An Aspergillus nidulans bZIP Response Pathway Hardwired for Defensive Secondary Metabolism Operates Through aflR
The eukaryotic bZIP transcription factors are critical players in organismal response to environmental challenges. In fungi, the production of secondary metabolites (SMs) is hypothesized as one of the responses to environmental insults, e.g. attack by fungivorous insects, yet little data to support this hypothesis exists. Here we establish a mechanism of bZIP regulation of SMs through RsmA, a recently discovered YAP-like bZIP protein. RsmA greatly increases SM production by binding to two sites in the Aspergillus nidulans AflR promoter region, a C6 transcription factor known for activating production of the carcinogenic and anti-predation SM, sterigmatocystin. Deletion of aflR in an overexpression rsmA (OE:rsmA) background not only eliminates sterigmatocystin production but also significantly reduces asperthecin synthesis. Furthermore, the fungivore, Folsomia candida, exhibited a distinct preference for feeding on wild type rather than an OE:rsmA strain. RsmA may thus have a critical function in mediating direct chemical resistance against predation. Taken together, these results suggest RsmA represents a bZIP pathway hardwired for defensive SM production.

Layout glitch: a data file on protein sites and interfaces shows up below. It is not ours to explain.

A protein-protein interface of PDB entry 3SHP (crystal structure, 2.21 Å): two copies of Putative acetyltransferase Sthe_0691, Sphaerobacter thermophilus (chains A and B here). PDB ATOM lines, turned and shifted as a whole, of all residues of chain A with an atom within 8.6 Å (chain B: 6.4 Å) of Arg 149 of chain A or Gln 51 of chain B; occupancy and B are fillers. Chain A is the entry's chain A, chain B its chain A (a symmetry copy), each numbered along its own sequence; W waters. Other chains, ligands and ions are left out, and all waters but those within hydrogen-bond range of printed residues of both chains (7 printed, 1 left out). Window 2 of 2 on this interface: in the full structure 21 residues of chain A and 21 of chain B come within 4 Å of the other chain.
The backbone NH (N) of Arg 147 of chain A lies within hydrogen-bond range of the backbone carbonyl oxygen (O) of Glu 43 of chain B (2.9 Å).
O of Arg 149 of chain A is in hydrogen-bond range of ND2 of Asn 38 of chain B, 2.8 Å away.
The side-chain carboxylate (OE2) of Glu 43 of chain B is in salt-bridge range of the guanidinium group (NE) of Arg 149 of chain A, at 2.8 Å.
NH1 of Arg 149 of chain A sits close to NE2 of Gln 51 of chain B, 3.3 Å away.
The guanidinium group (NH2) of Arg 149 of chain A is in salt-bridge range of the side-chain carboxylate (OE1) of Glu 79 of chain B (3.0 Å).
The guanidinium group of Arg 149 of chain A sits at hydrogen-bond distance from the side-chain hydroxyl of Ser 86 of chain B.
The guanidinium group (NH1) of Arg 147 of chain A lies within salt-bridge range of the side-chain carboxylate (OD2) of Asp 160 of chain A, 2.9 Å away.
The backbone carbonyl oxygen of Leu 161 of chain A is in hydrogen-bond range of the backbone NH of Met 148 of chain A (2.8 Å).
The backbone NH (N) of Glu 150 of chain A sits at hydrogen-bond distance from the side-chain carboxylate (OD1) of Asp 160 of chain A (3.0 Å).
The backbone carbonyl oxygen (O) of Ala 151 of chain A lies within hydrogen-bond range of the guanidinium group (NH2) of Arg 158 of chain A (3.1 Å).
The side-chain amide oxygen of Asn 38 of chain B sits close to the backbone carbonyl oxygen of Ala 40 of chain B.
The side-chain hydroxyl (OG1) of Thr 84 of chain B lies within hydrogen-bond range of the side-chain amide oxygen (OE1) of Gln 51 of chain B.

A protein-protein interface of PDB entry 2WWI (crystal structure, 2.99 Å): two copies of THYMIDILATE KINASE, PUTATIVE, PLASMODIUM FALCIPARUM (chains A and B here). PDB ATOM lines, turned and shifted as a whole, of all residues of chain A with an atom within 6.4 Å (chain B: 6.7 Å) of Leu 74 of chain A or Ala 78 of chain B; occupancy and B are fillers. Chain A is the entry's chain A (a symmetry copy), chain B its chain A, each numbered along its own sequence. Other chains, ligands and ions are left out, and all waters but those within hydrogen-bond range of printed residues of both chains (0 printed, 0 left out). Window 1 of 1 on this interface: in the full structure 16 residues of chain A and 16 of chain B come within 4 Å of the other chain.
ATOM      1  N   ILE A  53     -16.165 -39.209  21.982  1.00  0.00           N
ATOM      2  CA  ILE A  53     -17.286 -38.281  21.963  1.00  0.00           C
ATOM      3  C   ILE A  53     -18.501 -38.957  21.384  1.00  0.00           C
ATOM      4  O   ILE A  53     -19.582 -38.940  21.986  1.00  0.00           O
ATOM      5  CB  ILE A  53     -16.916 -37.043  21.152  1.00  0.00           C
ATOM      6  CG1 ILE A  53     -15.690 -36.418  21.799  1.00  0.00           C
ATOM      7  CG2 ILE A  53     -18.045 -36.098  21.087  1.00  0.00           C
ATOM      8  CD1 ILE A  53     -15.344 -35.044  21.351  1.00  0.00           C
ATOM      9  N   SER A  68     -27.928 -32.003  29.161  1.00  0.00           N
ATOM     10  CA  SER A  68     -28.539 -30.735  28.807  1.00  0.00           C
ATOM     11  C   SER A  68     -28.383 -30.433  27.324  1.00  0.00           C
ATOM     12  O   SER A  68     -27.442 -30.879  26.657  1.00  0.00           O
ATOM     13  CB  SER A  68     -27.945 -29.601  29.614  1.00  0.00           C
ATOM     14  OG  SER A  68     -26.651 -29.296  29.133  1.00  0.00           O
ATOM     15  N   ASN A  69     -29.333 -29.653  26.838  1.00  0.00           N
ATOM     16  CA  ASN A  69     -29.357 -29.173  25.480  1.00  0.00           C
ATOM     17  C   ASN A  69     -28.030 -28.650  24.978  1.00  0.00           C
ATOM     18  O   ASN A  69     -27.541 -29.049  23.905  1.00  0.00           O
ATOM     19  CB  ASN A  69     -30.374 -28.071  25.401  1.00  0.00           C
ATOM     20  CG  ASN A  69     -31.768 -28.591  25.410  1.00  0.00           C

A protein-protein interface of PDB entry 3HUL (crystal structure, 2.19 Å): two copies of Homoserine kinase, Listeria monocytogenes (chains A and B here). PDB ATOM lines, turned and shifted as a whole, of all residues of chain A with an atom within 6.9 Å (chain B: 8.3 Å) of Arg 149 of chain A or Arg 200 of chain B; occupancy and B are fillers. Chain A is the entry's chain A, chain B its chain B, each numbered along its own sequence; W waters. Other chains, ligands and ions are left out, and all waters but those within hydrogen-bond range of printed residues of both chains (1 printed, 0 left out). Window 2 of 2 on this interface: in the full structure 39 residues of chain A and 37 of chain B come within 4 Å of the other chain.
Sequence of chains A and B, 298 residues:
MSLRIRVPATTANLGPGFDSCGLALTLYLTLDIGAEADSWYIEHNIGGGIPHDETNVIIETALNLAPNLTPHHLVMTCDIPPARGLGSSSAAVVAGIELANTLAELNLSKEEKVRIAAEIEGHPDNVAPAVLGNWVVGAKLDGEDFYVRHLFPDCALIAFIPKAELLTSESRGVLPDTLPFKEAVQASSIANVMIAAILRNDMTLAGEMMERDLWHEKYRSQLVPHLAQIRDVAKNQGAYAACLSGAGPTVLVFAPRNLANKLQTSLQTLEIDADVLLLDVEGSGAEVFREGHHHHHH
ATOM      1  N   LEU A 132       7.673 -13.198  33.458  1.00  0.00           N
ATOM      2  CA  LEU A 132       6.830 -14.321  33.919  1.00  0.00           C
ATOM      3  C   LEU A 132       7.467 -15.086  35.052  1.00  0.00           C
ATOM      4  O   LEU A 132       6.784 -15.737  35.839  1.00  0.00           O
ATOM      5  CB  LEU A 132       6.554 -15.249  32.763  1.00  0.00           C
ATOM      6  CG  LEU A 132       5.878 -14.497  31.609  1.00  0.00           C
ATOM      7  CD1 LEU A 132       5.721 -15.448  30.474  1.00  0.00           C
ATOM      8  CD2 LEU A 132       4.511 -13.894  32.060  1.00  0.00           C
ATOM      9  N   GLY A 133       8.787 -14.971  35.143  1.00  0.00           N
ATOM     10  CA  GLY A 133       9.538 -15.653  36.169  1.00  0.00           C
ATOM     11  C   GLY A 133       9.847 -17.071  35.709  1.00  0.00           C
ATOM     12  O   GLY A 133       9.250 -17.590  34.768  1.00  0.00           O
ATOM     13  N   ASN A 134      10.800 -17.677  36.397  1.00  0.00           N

Yin, Wen-Bing, Saori Amaike, Dana J. Wohlbach, Audrey P. Gasch, Yi-Ming Chiang, Clay C. C. Wang, Jin Woo Bok, Marko Rohlfs, and Nancy P. Keller. "An Aspergillus nidulans bZIP Response Pathway Hardwired for Defensive Secondary Metabolism Operates Through aflR." Molecular Microbiology 83, no. 5 (2012): 1024-1034. https://onlinelibrary.wiley.com/doi/10.1111/j.1365-2958.2012.07986.x